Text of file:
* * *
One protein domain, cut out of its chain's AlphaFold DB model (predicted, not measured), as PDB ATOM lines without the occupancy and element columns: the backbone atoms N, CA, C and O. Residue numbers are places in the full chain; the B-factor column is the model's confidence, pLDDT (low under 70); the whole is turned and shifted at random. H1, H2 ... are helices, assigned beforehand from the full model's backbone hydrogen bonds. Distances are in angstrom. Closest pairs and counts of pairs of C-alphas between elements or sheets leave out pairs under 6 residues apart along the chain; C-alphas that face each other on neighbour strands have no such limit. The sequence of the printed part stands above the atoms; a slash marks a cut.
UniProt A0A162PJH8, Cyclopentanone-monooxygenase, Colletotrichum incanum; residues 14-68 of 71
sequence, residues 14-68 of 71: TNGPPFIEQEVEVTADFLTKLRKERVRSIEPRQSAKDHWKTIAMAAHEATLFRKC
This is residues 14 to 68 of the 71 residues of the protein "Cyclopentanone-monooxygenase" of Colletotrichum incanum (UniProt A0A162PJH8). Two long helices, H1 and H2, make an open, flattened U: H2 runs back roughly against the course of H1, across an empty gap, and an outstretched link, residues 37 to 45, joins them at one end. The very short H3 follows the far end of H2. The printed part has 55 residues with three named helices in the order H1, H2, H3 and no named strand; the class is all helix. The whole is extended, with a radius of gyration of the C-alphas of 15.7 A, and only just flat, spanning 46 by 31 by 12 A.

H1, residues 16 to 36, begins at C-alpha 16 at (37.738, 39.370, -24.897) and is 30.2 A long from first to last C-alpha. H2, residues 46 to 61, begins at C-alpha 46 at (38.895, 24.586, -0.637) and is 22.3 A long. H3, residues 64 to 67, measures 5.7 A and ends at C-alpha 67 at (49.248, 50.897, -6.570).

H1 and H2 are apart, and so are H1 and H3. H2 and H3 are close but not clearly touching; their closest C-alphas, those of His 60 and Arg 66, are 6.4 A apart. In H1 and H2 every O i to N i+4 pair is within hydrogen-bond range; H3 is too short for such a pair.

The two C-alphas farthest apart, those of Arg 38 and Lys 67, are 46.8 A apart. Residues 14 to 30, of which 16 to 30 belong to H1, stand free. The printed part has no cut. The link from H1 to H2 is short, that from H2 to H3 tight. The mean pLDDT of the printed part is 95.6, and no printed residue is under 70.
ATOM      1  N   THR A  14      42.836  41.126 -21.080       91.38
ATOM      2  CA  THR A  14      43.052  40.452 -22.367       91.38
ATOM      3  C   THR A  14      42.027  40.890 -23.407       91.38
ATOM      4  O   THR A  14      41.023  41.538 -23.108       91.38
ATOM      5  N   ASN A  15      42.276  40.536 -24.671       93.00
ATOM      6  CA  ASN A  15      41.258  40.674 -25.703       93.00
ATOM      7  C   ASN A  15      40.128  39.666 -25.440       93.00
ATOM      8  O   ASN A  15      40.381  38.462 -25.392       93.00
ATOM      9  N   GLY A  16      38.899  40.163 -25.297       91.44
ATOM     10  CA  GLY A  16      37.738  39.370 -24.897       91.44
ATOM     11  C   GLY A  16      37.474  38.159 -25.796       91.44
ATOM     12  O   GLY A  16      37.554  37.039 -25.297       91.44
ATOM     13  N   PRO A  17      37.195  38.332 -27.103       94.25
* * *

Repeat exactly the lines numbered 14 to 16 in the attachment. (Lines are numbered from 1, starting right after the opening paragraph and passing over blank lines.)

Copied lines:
ATOM      8  O   ASN A  15      40.381  38.462 -25.392       93.00
ATOM      9  N   GLY A  16      38.899  40.163 -25.297       91.44
ATOM     10  CA  GLY A  16      37.738  39.370 -24.897       91.44